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Potentially Invalid Non-Compete Agreement Exposes NJ Employer to Lawsuit for Wrongful Discharge

  • April 25, 2003

New Jersey businesses using non-compete agreements to protect their intellectual property, trade secrets and proprietary information should know about a recent decision of the Superior Court of New Jersey. On April 16, the court held for the first time under New Jersey law that an employee who was terminated for refusing to sign a noncompetition agreement, under certain circumstances, may bring an action for a violation of public policy as well as the Conscientious Employee Protection Act ("CEPA"), New Jersey's whistleblower statute. Maw v. Advanced Clinical Communications, Inc. 2003 N.J. Super. Lexis 139 (April 16, 2003).

Courts in New Jersey and other states have recognized that truly proprietary, confidential or trade secret information may be protected from disclosure by current or former employees. In the case of former employees, the courts have determined that such protection may be accomplished by reasonably limiting an individual's subsequent employment activities through a non-compete agreement or restrictive covenant.

The standards for determining whether a non-compete agreement or restrictive covenant is reasonable under the circumstances are: 1) does it protect the legitimate interests of the employer; 2) is there any undue hardship imposed on the individual; and 3) does it cause injury to the public. If, however, the employee does not have access to trade secrets or other confidential or proprietary information, then the agreement may not be enforced, regardless of its terms. Under those circumstances, the agreement will be viewed as serving no legitimate purpose and as an unlawful and unenforceable restraint on trade.

In the Maw case, the plaintiff was terminated for refusing to sign the non-compete agreement. She subsequently sued her former employer for violation of public policy and under CEPA. She claimed the agreement did not protect the employer's legitimate business interests. Further, it was not limited to a specific geographic area, and it was intended to be effective for two years.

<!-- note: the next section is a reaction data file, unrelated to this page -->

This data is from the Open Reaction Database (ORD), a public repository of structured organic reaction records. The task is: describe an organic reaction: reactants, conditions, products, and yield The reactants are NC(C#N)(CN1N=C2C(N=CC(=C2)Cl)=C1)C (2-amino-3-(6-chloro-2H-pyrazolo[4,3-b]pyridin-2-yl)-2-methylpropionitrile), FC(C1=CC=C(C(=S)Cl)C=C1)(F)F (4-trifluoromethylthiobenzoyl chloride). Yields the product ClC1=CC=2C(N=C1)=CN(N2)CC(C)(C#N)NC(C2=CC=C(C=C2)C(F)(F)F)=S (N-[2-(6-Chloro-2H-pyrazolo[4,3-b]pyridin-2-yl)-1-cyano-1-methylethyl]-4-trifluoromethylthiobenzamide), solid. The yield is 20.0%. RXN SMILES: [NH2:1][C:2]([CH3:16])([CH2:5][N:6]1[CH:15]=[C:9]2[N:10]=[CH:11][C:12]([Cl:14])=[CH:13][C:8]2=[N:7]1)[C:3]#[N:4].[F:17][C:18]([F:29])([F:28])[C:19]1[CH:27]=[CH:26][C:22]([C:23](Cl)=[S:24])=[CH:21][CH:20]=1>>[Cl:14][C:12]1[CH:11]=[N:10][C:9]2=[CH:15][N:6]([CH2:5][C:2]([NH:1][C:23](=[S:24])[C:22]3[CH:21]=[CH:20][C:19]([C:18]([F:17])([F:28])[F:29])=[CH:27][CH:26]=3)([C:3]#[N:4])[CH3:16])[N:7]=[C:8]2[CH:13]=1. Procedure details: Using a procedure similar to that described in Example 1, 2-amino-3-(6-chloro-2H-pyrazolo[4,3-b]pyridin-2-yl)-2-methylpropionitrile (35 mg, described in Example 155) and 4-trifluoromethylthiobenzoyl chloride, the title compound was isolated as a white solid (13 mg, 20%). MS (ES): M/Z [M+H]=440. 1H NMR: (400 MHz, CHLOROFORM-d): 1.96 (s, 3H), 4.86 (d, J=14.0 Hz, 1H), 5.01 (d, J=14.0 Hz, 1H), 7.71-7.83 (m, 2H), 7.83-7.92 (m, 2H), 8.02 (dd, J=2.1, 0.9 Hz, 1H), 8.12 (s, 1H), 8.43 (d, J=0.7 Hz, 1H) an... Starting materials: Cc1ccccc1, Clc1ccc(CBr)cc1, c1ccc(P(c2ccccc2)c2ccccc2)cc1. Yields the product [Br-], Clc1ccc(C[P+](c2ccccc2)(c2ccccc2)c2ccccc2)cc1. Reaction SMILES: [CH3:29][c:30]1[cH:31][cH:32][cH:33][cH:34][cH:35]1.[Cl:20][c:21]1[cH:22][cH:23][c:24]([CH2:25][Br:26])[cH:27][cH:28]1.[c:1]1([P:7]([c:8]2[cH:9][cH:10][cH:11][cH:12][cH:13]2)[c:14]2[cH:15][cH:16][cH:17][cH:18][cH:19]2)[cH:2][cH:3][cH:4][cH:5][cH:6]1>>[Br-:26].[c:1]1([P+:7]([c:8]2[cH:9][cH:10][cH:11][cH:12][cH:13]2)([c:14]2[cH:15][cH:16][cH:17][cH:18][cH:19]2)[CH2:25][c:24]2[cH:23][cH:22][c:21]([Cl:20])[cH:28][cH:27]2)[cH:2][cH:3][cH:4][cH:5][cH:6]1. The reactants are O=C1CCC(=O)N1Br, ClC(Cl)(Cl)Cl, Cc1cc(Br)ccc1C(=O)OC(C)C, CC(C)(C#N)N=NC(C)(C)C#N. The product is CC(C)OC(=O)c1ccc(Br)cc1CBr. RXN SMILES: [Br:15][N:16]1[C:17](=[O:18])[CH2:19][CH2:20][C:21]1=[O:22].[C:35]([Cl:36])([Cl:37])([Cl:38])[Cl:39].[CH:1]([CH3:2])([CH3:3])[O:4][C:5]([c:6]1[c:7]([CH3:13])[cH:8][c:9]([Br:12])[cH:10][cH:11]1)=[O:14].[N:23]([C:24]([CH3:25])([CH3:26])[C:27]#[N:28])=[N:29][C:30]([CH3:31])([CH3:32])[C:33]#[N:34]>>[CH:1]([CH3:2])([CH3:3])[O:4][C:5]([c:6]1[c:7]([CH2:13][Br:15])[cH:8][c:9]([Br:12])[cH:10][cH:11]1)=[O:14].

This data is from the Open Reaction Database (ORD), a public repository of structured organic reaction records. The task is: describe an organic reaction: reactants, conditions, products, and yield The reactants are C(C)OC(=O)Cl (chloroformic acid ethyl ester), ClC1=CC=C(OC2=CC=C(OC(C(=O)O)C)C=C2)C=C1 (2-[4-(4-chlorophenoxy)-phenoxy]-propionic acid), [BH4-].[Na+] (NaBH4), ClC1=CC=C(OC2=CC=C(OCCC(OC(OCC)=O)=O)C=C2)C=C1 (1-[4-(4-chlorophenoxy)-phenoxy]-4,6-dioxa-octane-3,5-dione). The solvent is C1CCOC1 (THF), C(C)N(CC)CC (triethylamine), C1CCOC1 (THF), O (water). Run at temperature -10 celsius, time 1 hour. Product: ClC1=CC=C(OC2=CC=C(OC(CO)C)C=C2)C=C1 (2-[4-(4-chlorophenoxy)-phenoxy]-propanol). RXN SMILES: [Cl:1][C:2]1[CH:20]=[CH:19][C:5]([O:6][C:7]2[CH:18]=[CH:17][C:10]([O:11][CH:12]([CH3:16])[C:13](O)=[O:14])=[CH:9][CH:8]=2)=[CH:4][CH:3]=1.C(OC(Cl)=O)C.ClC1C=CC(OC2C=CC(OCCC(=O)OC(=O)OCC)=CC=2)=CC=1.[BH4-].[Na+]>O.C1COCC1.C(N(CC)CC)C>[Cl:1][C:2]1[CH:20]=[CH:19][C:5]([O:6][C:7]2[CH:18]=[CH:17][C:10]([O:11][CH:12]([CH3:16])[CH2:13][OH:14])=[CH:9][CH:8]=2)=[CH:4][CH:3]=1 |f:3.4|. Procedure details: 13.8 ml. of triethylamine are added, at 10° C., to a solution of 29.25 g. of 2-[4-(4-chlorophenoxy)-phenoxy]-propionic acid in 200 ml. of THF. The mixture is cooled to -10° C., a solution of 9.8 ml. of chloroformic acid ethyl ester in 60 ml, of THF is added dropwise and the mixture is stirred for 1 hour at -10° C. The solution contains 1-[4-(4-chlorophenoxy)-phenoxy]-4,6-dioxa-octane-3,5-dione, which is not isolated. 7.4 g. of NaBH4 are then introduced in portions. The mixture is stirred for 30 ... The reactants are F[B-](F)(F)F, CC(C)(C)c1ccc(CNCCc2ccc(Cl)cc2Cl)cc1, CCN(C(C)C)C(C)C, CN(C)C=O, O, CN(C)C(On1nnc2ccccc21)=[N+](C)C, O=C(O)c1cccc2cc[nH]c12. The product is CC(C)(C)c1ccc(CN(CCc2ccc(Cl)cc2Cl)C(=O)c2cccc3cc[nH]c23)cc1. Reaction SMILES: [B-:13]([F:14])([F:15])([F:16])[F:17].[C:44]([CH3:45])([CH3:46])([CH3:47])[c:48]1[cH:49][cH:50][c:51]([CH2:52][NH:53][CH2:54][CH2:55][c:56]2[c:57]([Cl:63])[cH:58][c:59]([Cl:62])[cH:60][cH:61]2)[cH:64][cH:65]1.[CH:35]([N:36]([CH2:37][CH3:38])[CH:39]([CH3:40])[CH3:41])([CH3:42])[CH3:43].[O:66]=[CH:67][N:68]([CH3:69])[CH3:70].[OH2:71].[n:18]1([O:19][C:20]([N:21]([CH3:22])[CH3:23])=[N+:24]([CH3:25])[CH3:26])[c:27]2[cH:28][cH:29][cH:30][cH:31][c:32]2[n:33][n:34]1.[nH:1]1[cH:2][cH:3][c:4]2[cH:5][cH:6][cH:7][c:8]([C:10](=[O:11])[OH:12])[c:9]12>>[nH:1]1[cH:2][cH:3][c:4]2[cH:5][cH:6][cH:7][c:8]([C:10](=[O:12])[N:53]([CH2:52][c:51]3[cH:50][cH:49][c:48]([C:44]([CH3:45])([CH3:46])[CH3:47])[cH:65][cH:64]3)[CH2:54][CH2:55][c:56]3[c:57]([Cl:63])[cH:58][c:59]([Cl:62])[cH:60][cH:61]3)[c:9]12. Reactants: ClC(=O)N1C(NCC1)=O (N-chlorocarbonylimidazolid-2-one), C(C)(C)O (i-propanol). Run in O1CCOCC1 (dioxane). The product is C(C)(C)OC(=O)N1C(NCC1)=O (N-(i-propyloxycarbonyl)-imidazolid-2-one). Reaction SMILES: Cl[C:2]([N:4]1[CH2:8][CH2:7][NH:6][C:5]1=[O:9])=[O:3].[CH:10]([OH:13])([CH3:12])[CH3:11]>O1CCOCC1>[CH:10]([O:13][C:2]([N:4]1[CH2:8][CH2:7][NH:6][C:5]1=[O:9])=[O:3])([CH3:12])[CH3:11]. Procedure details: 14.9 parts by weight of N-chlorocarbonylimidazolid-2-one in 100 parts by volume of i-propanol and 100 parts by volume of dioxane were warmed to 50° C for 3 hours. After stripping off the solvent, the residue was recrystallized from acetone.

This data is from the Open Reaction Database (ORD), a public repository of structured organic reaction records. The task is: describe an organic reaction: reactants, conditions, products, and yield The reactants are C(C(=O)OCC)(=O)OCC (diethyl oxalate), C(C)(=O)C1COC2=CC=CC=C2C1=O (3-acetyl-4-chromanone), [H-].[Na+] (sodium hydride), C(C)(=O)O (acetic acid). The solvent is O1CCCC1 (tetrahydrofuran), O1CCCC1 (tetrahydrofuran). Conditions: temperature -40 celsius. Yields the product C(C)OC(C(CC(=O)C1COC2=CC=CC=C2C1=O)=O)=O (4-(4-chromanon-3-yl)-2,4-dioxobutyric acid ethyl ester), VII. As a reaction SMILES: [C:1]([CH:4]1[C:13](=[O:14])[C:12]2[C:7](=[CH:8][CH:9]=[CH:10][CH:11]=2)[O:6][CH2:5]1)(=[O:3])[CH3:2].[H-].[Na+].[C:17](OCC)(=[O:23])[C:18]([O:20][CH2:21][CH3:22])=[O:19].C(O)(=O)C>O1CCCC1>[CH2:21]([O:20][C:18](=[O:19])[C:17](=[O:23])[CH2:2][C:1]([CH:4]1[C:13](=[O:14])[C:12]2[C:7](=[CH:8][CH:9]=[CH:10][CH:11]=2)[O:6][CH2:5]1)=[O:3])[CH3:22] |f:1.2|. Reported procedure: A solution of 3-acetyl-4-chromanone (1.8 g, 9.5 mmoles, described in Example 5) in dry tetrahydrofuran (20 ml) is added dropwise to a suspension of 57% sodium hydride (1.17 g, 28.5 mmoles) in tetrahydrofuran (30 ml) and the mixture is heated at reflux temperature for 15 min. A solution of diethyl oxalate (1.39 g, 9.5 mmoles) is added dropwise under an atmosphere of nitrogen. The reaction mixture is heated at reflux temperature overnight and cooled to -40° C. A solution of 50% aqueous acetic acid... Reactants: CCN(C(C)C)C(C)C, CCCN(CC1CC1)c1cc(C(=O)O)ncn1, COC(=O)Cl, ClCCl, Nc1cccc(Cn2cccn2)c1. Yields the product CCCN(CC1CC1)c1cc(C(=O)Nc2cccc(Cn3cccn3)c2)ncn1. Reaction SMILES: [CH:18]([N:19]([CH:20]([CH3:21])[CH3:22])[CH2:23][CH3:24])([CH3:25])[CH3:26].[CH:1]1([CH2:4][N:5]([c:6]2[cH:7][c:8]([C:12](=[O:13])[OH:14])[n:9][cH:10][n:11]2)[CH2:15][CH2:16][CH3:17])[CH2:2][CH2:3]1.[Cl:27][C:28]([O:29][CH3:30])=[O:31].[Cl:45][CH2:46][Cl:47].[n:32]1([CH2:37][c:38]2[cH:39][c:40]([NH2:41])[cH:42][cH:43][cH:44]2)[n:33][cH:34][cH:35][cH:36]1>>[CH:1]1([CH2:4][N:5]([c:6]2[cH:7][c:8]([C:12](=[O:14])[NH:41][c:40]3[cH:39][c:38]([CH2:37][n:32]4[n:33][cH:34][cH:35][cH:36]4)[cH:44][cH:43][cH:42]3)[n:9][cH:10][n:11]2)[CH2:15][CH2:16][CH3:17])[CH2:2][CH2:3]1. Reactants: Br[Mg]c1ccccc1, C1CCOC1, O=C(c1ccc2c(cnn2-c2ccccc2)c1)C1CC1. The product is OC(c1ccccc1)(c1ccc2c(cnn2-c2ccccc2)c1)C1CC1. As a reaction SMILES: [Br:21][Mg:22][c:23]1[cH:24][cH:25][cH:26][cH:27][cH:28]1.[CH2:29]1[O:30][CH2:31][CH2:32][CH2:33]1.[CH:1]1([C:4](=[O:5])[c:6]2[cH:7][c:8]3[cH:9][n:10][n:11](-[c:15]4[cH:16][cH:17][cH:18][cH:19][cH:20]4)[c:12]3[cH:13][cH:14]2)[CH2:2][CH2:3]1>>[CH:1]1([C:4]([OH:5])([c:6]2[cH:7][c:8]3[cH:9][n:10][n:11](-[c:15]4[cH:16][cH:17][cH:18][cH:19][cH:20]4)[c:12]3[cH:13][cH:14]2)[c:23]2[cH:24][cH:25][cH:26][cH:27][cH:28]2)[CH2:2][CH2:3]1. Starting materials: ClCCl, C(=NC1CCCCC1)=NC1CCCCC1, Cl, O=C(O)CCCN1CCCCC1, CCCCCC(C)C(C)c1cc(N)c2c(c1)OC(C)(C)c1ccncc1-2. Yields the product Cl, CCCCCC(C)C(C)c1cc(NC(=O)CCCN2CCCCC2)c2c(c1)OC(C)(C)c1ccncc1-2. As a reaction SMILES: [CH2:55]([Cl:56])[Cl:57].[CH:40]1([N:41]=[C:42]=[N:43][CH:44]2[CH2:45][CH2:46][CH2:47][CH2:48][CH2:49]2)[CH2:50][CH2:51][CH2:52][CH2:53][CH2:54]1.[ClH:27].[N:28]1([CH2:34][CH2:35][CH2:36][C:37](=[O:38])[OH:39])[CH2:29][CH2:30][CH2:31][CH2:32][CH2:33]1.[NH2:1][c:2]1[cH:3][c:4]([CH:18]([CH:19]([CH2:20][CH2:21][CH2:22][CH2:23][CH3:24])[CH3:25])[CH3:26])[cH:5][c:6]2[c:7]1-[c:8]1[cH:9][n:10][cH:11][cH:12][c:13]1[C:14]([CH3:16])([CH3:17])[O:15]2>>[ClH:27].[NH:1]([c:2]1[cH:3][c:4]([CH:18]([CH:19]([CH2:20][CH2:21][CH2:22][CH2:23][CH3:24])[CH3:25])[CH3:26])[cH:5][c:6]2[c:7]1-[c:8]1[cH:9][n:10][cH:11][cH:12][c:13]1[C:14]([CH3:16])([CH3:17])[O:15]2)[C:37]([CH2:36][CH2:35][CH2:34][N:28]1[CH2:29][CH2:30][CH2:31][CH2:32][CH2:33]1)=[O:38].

The trial court dismissed the claim. However, the appellate court reinstated the lawsuit, agreeing with the plaintiff that, in her case, the agreement may have been intended solely to stifle competition and would have been unduly burdensome by substantially limiting her employment opportunities and hindering her ability to earn a living.

The plaintiff admitted she "may have had access to certain confidential material in the course of performing her designing duties." However, she claimed she was no different from the administrative and clerical staff who were not asked to sign the agreement. Furthermore, she claimed that much of the information contained in the company literature she had access to was already publicly available. The appellate court's decision allows the plaintiff to proceed with the lawsuit against her former employer.

Prior to this decision, a non-compete agreement that was later determined to be overbroad was subject to being rewritten by the court to bring it into line with the legal standards for protecting the interests of both the individual and the employer. In light of the Maw decision, however, employers may be subject to common law and statutory claims for damages if they take adverse employment action against an employee for either failing to sign or acting contrary to an agreement found to be unenforceable.

Jackson Lewis LLP believes employers greatly benefit from an Employer Asset Protection program, which includes carefully drafted non-compete agreements. When developing such a program, employers must tailor agreements to the particular circumstances of the individual employment relationship. An existing program that includes the use of non-compete agreements should be reviewed in light of this development.

©2003 Jackson Lewis P.C. This material is provided for informational purposes only. It is not intended to constitute legal advice nor does it create a client-lawyer relationship between Jackson Lewis and any recipient. Recipients should consult with counsel before taking any actions based on the information contained within this material. This material may be considered attorney advertising in some jurisdictions. Prior results do not guarantee a similar outcome.

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